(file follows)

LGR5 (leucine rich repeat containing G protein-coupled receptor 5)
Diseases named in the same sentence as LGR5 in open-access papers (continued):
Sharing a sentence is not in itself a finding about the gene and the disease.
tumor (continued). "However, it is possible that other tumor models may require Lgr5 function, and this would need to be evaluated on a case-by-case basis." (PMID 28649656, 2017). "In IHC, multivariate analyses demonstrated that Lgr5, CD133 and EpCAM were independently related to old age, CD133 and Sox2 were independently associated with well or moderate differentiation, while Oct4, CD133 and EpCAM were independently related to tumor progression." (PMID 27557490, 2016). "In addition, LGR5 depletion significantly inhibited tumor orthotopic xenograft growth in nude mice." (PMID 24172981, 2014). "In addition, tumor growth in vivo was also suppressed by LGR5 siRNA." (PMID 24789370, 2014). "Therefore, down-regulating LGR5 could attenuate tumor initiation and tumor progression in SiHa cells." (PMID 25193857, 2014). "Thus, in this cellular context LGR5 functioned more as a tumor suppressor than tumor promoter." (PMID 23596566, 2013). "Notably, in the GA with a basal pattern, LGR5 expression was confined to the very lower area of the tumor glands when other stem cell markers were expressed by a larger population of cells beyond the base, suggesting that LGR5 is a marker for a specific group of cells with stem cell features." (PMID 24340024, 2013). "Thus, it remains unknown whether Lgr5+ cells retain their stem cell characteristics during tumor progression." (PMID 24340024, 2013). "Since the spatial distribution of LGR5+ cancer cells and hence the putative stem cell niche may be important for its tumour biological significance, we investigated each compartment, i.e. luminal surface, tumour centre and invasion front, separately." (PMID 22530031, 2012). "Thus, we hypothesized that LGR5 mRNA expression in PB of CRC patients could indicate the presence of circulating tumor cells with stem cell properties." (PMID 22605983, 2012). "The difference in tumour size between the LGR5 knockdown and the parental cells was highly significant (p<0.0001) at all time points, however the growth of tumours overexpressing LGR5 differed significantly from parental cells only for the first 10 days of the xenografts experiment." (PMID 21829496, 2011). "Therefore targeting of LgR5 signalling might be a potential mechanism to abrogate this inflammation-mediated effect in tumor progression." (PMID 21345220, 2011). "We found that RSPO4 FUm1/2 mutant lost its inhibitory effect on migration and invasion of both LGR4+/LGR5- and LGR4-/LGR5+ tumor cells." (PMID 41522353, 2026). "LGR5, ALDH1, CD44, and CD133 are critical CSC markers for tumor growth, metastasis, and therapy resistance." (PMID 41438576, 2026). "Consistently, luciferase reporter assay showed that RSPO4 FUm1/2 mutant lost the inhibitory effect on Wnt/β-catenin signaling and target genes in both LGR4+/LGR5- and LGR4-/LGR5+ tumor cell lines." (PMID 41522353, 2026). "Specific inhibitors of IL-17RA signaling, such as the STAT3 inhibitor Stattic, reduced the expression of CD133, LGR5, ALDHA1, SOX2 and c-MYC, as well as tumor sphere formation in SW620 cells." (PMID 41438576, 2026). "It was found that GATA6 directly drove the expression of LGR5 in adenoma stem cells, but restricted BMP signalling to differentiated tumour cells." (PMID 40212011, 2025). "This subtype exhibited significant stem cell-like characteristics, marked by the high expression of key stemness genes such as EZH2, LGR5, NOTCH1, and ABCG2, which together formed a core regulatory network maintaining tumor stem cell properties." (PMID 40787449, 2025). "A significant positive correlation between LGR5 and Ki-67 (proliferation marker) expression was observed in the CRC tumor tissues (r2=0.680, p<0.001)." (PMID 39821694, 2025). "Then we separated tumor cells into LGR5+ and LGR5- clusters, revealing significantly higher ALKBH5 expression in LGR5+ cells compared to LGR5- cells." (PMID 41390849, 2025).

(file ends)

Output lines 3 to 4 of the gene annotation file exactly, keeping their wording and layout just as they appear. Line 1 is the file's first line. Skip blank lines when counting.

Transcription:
Sharing a sentence is not in itself a finding about the gene and the disease.
tumor (continued). "However, it is possible that other tumor models may require Lgr5 function, and this would need to be evaluated on a case-by-case basis." (PMID 28649656, 2017). "In IHC, multivariate analyses demonstrated that Lgr5, CD133 and EpCAM were independently related to old age, CD133 and Sox2 were independently associated with well or moderate differentiation, while Oct4, CD133 and EpCAM were independently related to tumor progression." (PMID 27557490, 2016). "In addition, LGR5 depletion significantly inhibited tumor orthotopic xenograft growth in nude mice." (PMID 24172981, 2014). "In addition, tumor growth in vivo was also suppressed by LGR5 siRNA." (PMID 24789370, 2014). "Therefore, down-regulating LGR5 could attenuate tumor initiation and tumor progression in SiHa cells." (PMID 25193857, 2014). "Thus, in this cellular context LGR5 functioned more as a tumor suppressor than tumor promoter." (PMID 23596566, 2013). "Notably, in the GA with a basal pattern, LGR5 expression was confined to the very lower area of the tumor glands when other stem cell markers were expressed by a larger population of cells beyond the base, suggesting that LGR5 is a marker for a specific group of cells with stem cell features." (PMID 24340024, 2013). "Thus, it remains unknown whether Lgr5+ cells retain their stem cell characteristics during tumor progression." (PMID 24340024, 2013). "Since the spatial distribution of LGR5+ cancer cells and hence the putative stem cell niche may be important for its tumour biological significance, we investigated each compartment, i.e. luminal surface, tumour centre and invasion front, separately." (PMID 22530031, 2012). "Thus, we hypothesized that LGR5 mRNA expression in PB of CRC patients could indicate the presence of circulating tumor cells with stem cell properties." (PMID 22605983, 2012). "The difference in tumour size between the LGR5 knockdown and the parental cells was highly significant (p<0.0001) at all time points, however the growth of tumours overexpressing LGR5 differed significantly from parental cells only for the first 10 days of the xenografts experiment." (PMID 21829496, 2011). "Therefore targeting of LgR5 signalling might be a potential mechanism to abrogate this inflammation-mediated effect in tumor progression." (PMID 21345220, 2011). "We found that RSPO4 FUm1/2 mutant lost its inhibitory effect on migration and invasion of both LGR4+/LGR5- and LGR4-/LGR5+ tumor cells." (PMID 41522353, 2026). "LGR5, ALDH1, CD44, and CD133 are critical CSC markers for tumor growth, metastasis, and therapy resistance." (PMID 41438576, 2026). "Consistently, luciferase reporter assay showed that RSPO4 FUm1/2 mutant lost the inhibitory effect on Wnt/β-catenin signaling and target genes in both LGR4+/LGR5- and LGR4-/LGR5+ tumor cell lines." (PMID 41522353, 2026). "Specific inhibitors of IL-17RA signaling, such as the STAT3 inhibitor Stattic, reduced the expression of CD133, LGR5, ALDHA1, SOX2 and c-MYC, as well as tumor sphere formation in SW620 cells." (PMID 41438576, 2026). "It was found that GATA6 directly drove the expression of LGR5 in adenoma stem cells, but restricted BMP signalling to differentiated tumour cells." (PMID 40212011, 2025). "This subtype exhibited significant stem cell-like characteristics, marked by the high expression of key stemness genes such as EZH2, LGR5, NOTCH1, and ABCG2, which together formed a core regulatory network maintaining tumor stem cell properties." (PMID 40787449, 2025). "A significant positive correlation between LGR5 and Ki-67 (proliferation marker) expression was observed in the CRC tumor tissues (r2=0.680, p<0.001)." (PMID 39821694, 2025). "Then we separated tumor cells into LGR5+ and LGR5- clusters, revealing significantly higher ALKBH5 expression in LGR5+ cells compared to LGR5- cells." (PMID 41390849, 2025).